The Tampa Bay Travelers?
Larry Thornberry
by
Salvador Dali at Madame Tussauds in Amsterdam (Iren Key/Shutterstock.com)

Tampa

Silliness, pretention, greed, mendacity, and guile stalk the land. No, no, no, I’m not talking about the reinforced platoon of Democrats who have announced their desire to be America’s next president, though this scrum is guilty of all of the above. (The answer to the question, “How many Democrats are running for president this year?” is the same as the answer to the question, “How many Baldwin brothers are there?” That answer is: “No one knows for sure. But there’s A LOT of them.”) I’m instead referring to the Tampa Bay Rays daft plan to play half of their home games in Montreal and half in St. Petersburg.

That’s right, a Major League Baseball team with two home towns, two stadiums, two fan bases, even two languages. All in the name of improving attendance for a team which, even when it’s winning, sells fewer tickets than a Wayne Newton concert. (Tune in to a Rays game from Tropicana Field and when the camera pans the nearly empty stadium you’re likely to see the Maytag repair man. Sitting alone, of course.) For most of the team’s history it has been either last or next to last in attendance. The Rays’ average home attendance of a little better than 14K this year is the lowest in MLB save for the Miami Marlins, which Derek Jeter and his new ownership group stripped of almost all baseball talent and most of its player salary before last season.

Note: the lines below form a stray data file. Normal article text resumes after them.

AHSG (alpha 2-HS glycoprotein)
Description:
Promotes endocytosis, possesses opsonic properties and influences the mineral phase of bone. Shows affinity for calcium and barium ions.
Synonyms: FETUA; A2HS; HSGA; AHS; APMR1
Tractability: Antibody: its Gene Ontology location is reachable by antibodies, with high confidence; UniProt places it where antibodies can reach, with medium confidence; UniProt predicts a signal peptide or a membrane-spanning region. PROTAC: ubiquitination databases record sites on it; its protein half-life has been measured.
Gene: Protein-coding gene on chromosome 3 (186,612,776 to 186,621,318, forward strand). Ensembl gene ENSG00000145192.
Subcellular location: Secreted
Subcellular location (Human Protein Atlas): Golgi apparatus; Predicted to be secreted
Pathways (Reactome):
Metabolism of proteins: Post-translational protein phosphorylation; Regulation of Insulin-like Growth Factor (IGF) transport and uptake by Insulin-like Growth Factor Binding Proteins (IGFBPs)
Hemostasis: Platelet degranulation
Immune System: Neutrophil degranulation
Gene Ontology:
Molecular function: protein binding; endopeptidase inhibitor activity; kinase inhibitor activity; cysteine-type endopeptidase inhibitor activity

Rays owner Stu Sternberg, in accordance with a Major League Sports Franchise Owner Union work rule, never ceases hounding Tampa and/or St. Petersburg to build him a new ball yard at taxpayer expense. It would have to be at taxpayer expense as the Rays have shown no interest in putting up more than a trifling amount of the extravagant cost of its plant and equipment. At the current going rate for a stadium that includes all the revenue-enhancing bells and whistles Sternberg wants, it would take about a billion dollars to fill his begging bowl.

Both Tampa and St. Petersburg have made it clear there is no local appetite for buying Sternberg the sports palace he dreams of. This is the backdrop of the two-language hairball the Rays and Major League Baseball coughed up last Thursday, when it was announced that MLB had given Sternberg and his ownership group permission to explore this daft sports polygamy. Under the plan, the Rays (and/or whatever they would be called in French Canada) would play their early season games in St. Petersburg and then, when it gets really hot in St. Petersburg, they would play the remainder of their games in Montreal.